The monolithic inorganic type carrier can be made by known methods and methods according thereto. The monolithic inorganic type carrier can be manufactured by, for example, a sol-gel method where a structure with a solvent rich phase which becomes a huge void is caused by using metal alkoxide as a starting material and adding an appropriate coexisting substance such as a polymer such as polyoxyethylene which dissolves in a solvent to the material as described in JP 7-41374 A.

The cavities forming the channels each have a macropore and a meso pore formed on an inner surface wall of the macropore. A pore size of the macropore may be controlled in accordance with a particle size of the coexisting substance, for example. A pore size of the meso pore may be controlled by solidifying a product of the sol-gel method and then immersing the product in an acidic aqueous solution or a basic aqueous solution, for example.

The macropore is not particularly limited so long as the pore forms channels passing through the monolithic inorganic type carrier along a direction of a flow of a mobile phase when the monolithic inorganic type carrier is provided in a flow path of the mobile phase. The channels formed through connecting of the macropores may consist of pores in a straight line or pores continuing in a three dimensional network. The channels preferably consists of the pores continuing in a three dimensional network from the viewpoint of improving separation performance.

Too small a pore size of the macropore may cause difficulties in sufficiently supporting on a monolithic inorganic type carrier a polysaccharide or a polysaccharide derivative for separating optical isomers. Too large a pore size of the macropore may result in insufficient performance of separating optical isomers. From such viewpoints, a pore size of the macropore is preferably 0.5 to 30 μm, more preferably 0.5 to 10 μm, furthermore preferably 1.0 to 6.0 μm, still more preferably 1.0 to 4.5 μm.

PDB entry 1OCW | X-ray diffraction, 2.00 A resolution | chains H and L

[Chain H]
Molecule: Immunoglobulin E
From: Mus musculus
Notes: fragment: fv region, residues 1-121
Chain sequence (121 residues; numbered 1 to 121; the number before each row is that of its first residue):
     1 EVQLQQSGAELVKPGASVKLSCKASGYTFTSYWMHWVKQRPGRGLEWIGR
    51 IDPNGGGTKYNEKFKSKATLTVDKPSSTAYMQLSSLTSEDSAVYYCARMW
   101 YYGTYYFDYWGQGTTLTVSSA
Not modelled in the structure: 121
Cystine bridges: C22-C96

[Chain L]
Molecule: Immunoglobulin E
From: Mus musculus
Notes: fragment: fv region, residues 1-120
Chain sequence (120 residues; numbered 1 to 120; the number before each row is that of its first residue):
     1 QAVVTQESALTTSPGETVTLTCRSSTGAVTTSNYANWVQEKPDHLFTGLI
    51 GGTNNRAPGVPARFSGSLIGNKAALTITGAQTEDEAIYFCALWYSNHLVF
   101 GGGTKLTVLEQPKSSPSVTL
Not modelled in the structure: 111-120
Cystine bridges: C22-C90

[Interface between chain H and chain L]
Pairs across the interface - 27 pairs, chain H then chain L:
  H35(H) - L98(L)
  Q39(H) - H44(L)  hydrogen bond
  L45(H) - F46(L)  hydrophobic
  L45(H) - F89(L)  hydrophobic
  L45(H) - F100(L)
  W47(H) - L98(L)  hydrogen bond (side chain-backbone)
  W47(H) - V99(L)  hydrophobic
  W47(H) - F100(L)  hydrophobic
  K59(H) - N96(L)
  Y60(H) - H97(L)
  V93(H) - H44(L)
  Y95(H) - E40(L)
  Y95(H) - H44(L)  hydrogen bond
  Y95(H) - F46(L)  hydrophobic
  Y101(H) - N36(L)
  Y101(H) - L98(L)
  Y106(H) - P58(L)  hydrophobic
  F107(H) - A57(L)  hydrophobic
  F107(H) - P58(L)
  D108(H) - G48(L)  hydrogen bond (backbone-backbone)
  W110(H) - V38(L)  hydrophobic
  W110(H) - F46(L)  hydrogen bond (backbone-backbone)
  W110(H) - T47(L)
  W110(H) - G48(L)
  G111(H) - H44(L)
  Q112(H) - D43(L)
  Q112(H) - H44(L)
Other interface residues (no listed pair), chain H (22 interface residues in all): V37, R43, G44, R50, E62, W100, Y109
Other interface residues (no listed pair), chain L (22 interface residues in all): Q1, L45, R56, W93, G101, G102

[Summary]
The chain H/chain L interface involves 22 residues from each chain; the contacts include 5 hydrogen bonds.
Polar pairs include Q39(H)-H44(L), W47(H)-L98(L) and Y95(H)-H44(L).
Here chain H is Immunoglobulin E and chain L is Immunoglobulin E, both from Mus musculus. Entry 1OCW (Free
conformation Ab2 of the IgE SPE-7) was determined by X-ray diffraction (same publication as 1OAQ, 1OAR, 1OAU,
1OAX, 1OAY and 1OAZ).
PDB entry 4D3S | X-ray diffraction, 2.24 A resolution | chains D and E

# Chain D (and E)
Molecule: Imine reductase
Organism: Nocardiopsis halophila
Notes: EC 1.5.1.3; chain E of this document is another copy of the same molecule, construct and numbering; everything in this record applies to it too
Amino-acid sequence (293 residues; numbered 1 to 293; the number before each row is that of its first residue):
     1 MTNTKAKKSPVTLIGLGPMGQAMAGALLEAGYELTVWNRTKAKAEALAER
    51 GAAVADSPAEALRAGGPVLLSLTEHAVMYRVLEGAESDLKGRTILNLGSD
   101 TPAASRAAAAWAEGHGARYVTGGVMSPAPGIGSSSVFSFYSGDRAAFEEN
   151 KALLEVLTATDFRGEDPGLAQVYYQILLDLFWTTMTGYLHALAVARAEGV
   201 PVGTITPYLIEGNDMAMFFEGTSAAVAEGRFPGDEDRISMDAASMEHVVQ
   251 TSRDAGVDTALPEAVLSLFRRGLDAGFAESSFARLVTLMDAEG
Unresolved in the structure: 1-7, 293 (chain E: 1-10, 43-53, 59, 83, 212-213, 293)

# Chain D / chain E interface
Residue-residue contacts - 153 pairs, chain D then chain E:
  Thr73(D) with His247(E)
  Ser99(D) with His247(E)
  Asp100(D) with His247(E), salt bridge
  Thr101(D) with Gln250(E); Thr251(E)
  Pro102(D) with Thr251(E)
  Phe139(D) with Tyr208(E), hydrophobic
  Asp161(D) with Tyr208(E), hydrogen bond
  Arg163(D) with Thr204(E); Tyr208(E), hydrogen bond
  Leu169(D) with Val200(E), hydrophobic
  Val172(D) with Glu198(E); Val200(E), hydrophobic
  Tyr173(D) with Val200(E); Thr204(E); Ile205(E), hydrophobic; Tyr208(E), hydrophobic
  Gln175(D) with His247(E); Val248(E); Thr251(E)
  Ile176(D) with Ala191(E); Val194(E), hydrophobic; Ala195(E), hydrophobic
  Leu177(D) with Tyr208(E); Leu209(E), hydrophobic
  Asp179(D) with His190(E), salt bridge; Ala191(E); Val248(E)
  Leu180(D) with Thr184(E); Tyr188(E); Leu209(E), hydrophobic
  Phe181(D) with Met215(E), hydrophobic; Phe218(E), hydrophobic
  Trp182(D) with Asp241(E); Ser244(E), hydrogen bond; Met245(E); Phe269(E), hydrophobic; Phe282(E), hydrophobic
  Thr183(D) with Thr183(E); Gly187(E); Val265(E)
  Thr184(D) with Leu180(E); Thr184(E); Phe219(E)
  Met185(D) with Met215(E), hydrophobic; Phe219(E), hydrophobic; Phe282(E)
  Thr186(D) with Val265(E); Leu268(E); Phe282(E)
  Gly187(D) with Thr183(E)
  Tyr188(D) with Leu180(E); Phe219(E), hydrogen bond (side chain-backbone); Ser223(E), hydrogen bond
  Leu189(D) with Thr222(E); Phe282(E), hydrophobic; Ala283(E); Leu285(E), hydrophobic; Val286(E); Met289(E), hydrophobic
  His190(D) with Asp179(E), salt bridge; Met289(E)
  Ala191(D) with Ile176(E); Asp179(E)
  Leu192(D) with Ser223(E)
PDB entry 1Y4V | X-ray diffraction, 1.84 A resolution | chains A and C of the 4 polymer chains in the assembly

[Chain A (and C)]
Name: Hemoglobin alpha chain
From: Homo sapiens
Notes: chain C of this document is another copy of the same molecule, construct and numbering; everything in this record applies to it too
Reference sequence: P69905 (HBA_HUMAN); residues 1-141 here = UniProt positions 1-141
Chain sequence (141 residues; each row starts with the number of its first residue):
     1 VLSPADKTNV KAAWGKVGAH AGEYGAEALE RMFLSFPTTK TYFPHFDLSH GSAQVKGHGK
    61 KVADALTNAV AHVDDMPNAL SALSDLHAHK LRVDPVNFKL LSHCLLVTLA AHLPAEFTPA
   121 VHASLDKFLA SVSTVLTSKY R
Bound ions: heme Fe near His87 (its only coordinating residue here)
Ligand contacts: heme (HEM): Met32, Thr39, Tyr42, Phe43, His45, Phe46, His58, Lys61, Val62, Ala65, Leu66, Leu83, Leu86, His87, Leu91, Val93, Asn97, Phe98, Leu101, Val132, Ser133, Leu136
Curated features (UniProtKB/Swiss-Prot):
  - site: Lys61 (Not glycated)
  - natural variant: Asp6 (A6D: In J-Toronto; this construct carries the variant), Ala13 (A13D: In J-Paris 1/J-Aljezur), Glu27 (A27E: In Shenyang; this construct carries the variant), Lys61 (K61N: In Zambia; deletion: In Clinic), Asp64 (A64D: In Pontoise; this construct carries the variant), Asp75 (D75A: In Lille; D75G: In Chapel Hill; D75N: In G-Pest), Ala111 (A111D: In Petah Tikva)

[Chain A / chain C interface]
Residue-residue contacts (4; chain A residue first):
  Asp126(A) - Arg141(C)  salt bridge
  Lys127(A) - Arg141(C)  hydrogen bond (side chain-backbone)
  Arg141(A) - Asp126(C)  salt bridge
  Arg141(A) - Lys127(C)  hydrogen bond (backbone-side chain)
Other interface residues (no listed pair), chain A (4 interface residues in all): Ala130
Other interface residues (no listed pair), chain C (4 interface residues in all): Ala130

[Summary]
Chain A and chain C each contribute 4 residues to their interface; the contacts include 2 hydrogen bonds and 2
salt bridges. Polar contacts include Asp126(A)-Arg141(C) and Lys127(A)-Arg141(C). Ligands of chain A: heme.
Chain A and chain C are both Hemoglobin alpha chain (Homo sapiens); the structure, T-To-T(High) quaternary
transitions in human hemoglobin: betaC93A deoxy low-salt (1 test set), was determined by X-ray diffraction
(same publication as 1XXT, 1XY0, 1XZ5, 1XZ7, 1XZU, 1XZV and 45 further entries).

Too small a pore size of the meso pore may result in: difficulties in sufficiently supporting on the monolithic inorganic type carrier a polysaccharide or a polysaccharide derivative for separating optical isomers; prevention of optical isomers in a sample from sufficiently approaching a polysaccharide or a polysaccharide derivative; and insufficient separation of optical isomers by a polysaccharide or a polysaccharide derivative. A pore size of the meso pore can be increased to a level (several hundred nm) distinguished from that of the macropore. However, too large a pore size of the meso pore may result in: a reduced effect of surface area expansion by providing the meso pore; a reduced amount of a polysaccharide or a polysaccharide derivative supported on a monolithic inorganic type carrier; and insufficient separation of optical isomers by a polysaccharide or a polysaccharide derivative. From the above viewpoints, a pore size of the meso pore is preferably 6 to 100 nm, more preferably 15 to 80 nm, furthermore preferably 20 to 60 nm, and still more preferably 20 to 50 nm.

The pore size of the macropore can be represented by a value which can represent a substantial pore size of the macropore in the monolithic inorganic type carrier. For example, the pore size of the macropore can be represented by the median of the pore size distribution of the macropore in the monolithic inorganic type carrier. The pore size distribution of the macropore can be measured by using mercury porosimetry or raster electron microscope.

The pore size of the meso pore can be represented by a value which can represent a substantial pore size of the meso pore in the monolithic inorganic type carrier. For example, the pore size of the meso pore can be represented by the median of the pore size distribution of the meso pore in the monolithic inorganic type carrier. The pore size distribution of the meso pore can be measured by using mercury porosimetry, BET method with nitrogen adsorption, or inverse exclusion chromatography (ISEC).